Innocence Project case turns on ‘who’s a journalist?’
Local prosecutors in Chicago are determined to add legal weight to the ironic adage that “no good deed goes unpunished.”
A Cook County, Ill., judge ruled yesterday that prosecutors should be given more than 500 e-mails sent by Northwestern University journalism students to their professor overseeing a special “Innocence Project” program that investigated a 1978 murder conviction.
The e-mails were sent between former Northwestern professor David Protess and a small group of Medill School of Journalism students. Protess’ students over the years gained national attention by raising doubts about the outcomes of a number of murder trials that resulted in convictions.
There’s no question that those students did good work over time, uncovering errors or omissions made by police or prosecutors that helped courts later free the wrongfully convicted. The journalism students’ findings also played some role in persuading then-Gov. George Ryan in 2003 to commute the death sentences of everyone on the state’s death row. Illinois has since abolished the death penalty.
But at issue in this ruling was whether the students in this case were acting as journalists — who would be protected by Illinois law from disclosure of internal notes — or just working for lawyers for the convicted man.
Cook County Judge Diane Cannon said that the students were “acting as investigators in a criminal proceeding,” and as such, the Illinois shield law protecting journalists from court-ordered disclosures did not apply.
“In this case, the Medill students worked at the direction of Anthony McKinney’s attorneys, conducting interviews, gathering evidence,” Cannon said. “While a book may be written or an article published … the information is subject to the rules of discovery.”
Cannon got it partly right — private investigators working for defense lawyers are not journalists. But then, it would seem from the decision, the judge took it into her hands to define who is or is not a journalist.
Protess maintains that the students were acting as reporters, fulfilling the “watchdog” role of a free press. Medill lawyers had argued earlier in the two-year legal proceedings that advocacy journalism, though it may have a point of view, is still journalism. In an e-mail reported by the Associated Press, Protess said after Cannon’s decision that “the facts show that my students investigated the McKinney case for two years with absolutely no involvement by defense lawyers.”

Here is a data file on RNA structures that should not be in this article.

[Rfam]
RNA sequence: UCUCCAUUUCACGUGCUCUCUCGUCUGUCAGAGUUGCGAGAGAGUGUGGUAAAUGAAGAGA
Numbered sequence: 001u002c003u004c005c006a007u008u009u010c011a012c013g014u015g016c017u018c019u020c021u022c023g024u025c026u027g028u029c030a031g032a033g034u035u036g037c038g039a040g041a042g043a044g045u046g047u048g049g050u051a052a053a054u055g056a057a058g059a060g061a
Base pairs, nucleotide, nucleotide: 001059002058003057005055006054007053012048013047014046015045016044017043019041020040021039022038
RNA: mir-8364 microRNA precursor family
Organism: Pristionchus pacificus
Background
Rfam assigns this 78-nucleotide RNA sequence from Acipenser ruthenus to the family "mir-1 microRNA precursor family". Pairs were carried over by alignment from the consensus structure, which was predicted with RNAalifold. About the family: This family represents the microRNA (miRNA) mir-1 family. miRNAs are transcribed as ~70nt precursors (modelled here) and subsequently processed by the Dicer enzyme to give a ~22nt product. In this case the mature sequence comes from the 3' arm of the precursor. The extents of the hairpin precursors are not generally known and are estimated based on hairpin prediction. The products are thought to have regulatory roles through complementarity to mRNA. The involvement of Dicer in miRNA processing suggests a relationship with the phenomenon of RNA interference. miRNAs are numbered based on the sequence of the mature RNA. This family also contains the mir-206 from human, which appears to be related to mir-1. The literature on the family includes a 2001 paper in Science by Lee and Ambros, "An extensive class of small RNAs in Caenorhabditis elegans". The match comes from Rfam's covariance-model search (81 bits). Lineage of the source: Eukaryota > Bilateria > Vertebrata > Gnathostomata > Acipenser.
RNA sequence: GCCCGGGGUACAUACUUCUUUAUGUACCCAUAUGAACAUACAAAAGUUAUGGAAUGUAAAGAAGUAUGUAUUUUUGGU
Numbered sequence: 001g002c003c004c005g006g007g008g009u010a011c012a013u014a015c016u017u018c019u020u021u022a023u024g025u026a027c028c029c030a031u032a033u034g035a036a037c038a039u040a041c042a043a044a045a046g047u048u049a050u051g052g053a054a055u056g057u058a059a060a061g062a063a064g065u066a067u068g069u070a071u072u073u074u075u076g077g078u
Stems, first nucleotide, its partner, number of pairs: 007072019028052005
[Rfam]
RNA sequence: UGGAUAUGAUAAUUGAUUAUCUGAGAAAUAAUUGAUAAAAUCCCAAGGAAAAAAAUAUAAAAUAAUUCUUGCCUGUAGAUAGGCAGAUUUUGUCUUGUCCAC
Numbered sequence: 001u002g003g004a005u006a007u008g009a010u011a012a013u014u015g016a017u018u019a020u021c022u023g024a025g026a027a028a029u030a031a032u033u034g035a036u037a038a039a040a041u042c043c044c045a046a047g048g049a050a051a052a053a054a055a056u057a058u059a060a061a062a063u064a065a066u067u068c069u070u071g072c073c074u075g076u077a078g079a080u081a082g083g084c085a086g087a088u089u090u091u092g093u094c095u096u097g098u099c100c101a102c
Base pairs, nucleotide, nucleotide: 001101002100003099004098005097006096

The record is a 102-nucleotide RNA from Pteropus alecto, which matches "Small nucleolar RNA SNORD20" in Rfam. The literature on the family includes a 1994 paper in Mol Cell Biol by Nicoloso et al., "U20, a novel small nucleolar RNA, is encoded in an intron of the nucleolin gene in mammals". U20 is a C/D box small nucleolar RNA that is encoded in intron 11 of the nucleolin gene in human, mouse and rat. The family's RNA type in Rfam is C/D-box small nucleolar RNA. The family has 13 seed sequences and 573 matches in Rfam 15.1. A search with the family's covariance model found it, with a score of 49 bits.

The AP story quoted Cook County Assistant State’s Attorney Celeste Stack as telling reporters outside court, “If the students had been working for a newspaper, there would have been no problem.”
Admittedly, it was easier for legal purposes to identify a “journalist” in the pre-Internet age: Employment by a newspaper, magazine or radio television station usually settled the matter. Freelance writers, documentary filmmakers and book authors would qualify when producing nonfiction accounts that touch on newsmakers or events.
But all of that was based on custom and common practice. Nothing in the First Amendment defines a “free press” in terms of the employers or medium involved or what kind of newsgathering techniques are used.
Consultation and the sharing of information, taking suggestions as to whom to interview, and even sharing results of those interviews may not be in every journalist’s “best practices” handbook. But the First Amendment doesn’t exclude any of that — and courts cannot “fill in the blanks” without intruding into newsgathering, and thus ultimately affecting the journalistic outcome.
Ironically, Judge Cannon ruled in June that students working for the Loyola University student newspaper were journalists, covered by the Illinois Reporter’s Privilege Act, in a case unrelated to the McKinney conviction. The decision was hailed by free-press advocates as the first in that state extending shield law protection to college journalists.
That June ruling is in keeping with the First Amendment — and for defining journalists by the work they do, not the company they keep.